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Cat limits discussed again at Charleston City Council

CHARLESTON, W.Va. -- Charleston officials haven't yet decided on a solution to cat overpopulation problems in some neighborhoods, but the topic came up again during a Monday meeting.

Two city residents spoke before council about problems they have with feral cats and people who hoard large numbers of the animals in their homes. Both said the cats venture onto their properties, ruin their lawns and gardens and kill wildlife.

"I've had problems with cats in my neighborhood," said John Taylor, one of the residents. "I've still got problems with cats in my neighborhood."

Taylor brought a copy of South Charleston's ordinance to the meeting, which he said Charleston officials should consider adopting. South Charleston only allows two cats in a residence and prohibits owners from allowing cats to roam freely or to keep cats that "disturb the peace and quiet of any neighborhood."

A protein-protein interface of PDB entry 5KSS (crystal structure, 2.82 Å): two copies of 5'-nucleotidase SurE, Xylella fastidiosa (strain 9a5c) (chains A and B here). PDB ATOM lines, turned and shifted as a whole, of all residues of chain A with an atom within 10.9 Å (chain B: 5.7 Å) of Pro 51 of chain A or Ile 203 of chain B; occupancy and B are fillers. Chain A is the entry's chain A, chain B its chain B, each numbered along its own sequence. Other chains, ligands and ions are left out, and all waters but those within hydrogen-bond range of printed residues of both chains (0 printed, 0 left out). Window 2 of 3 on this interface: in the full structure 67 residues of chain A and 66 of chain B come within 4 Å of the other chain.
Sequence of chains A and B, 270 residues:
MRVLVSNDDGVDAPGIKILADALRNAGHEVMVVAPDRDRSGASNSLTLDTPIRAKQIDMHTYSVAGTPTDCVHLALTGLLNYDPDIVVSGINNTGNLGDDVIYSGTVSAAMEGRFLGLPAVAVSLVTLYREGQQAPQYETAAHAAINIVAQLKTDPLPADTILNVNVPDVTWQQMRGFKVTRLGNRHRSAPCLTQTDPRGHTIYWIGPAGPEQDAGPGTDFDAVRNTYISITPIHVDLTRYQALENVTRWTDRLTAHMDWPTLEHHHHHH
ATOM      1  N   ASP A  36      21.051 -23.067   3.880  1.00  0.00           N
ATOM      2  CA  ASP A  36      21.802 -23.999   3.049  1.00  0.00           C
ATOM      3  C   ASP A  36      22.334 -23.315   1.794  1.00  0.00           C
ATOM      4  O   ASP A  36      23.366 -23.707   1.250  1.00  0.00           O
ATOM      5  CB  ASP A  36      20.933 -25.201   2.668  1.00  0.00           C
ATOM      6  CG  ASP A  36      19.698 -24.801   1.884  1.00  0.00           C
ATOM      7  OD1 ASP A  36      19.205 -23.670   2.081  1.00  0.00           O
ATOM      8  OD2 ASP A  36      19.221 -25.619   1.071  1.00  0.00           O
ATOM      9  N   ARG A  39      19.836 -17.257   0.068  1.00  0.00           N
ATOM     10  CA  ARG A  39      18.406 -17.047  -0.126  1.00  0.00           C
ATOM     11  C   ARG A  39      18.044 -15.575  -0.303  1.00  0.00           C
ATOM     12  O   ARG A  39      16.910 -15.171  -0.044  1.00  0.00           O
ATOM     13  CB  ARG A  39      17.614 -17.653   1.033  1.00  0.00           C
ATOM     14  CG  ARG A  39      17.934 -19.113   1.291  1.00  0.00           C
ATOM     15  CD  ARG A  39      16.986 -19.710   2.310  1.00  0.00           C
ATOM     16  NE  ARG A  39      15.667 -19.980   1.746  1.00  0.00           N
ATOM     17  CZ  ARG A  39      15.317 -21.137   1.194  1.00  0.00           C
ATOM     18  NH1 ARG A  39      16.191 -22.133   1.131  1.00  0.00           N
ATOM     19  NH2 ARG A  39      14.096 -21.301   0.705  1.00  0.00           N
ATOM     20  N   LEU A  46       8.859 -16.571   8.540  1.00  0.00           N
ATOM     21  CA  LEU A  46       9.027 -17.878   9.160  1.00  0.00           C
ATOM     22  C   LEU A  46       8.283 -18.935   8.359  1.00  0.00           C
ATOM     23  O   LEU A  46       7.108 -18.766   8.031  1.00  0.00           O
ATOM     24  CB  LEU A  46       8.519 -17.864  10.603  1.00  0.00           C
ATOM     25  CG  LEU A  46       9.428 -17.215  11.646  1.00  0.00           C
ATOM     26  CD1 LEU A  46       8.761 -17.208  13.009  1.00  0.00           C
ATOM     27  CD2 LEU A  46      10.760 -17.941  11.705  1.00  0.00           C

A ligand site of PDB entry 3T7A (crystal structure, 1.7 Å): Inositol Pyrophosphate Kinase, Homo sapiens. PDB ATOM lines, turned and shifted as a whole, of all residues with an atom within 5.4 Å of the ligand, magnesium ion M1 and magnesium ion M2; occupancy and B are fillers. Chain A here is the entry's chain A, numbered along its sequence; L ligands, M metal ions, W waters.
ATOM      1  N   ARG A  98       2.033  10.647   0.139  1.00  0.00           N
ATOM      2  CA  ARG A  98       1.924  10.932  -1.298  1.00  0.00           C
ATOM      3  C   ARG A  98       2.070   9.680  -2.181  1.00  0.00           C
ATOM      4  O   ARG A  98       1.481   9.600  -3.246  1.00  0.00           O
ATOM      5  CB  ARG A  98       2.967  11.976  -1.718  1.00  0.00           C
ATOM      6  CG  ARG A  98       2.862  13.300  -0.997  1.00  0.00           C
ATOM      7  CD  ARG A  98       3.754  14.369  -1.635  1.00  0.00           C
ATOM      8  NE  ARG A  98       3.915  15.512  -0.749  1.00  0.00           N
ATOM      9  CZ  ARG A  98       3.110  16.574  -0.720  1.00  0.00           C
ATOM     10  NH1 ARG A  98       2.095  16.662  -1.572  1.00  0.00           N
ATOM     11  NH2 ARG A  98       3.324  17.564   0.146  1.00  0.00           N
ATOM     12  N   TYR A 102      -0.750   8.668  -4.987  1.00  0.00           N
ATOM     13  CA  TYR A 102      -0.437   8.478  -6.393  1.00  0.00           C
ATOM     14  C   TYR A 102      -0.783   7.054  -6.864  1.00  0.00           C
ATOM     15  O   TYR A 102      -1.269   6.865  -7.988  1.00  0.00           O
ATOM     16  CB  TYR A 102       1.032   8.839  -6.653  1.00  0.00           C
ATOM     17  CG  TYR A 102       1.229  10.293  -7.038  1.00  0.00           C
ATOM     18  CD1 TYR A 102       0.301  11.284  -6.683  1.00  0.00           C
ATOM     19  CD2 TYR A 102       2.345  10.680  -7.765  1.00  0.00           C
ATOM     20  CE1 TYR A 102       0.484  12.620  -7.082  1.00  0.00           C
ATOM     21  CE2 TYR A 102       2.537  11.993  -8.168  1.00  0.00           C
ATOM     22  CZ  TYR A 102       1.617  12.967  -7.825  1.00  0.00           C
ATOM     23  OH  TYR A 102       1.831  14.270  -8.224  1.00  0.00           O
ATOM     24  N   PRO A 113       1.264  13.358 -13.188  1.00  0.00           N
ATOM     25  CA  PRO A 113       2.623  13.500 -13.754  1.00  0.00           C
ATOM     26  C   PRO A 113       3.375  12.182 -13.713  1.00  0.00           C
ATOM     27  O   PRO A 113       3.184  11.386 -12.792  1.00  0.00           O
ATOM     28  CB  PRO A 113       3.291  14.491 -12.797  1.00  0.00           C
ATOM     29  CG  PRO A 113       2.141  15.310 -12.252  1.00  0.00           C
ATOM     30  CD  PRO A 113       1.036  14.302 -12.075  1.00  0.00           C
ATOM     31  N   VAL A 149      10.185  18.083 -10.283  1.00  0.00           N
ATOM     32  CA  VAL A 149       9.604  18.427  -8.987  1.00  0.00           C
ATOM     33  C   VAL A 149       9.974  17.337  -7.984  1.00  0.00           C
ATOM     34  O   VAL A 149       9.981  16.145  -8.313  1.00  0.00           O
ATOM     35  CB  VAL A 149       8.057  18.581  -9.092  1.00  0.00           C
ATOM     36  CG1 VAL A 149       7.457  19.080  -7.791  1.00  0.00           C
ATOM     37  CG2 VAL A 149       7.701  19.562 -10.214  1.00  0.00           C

"It's a fantastic ordinance," Taylor said.

Councilman Cubert Smith, who brought up felines at a meeting last month, said he never meant to imply cats should be destroyed, only that something needed to be done about the problem.

"I think we're making a mountain out of a molehill," he said.

Councilman Tom Lane suggested the city should look at requiring owners to register cats just as it requires with dogs.

No formal action was taken.

Council members also:

* Approved a $20,000 settlement for a slip-and-fall lawsuit filed against the city. City Attorney Paul Ellis said the settlement is cheaper than continuing litigation in the case, in which the plaintiffs sued for $38,000.

            Glenna Mason and Donald Mason brought the case in relation to a May 28, 2010, fall at the Charleston Civic Center. The city will be released from any future legal action in relation to the incident.

* Approved a resolution designating Aug. 9-11 as Charleston High School All-Class Reunion Weekend. Councilman Andy Richardson said the reunion is significant because of the range and number of people attending, expected to be about 2,000.

            This is the second all-class reunion to take place, and Richardson said alumni from 38 states and two foreign countries will be attending, representing classes from 1936 to the school's closing in 1989.

Contact writer Matt Murphy at or 304-348-4817.


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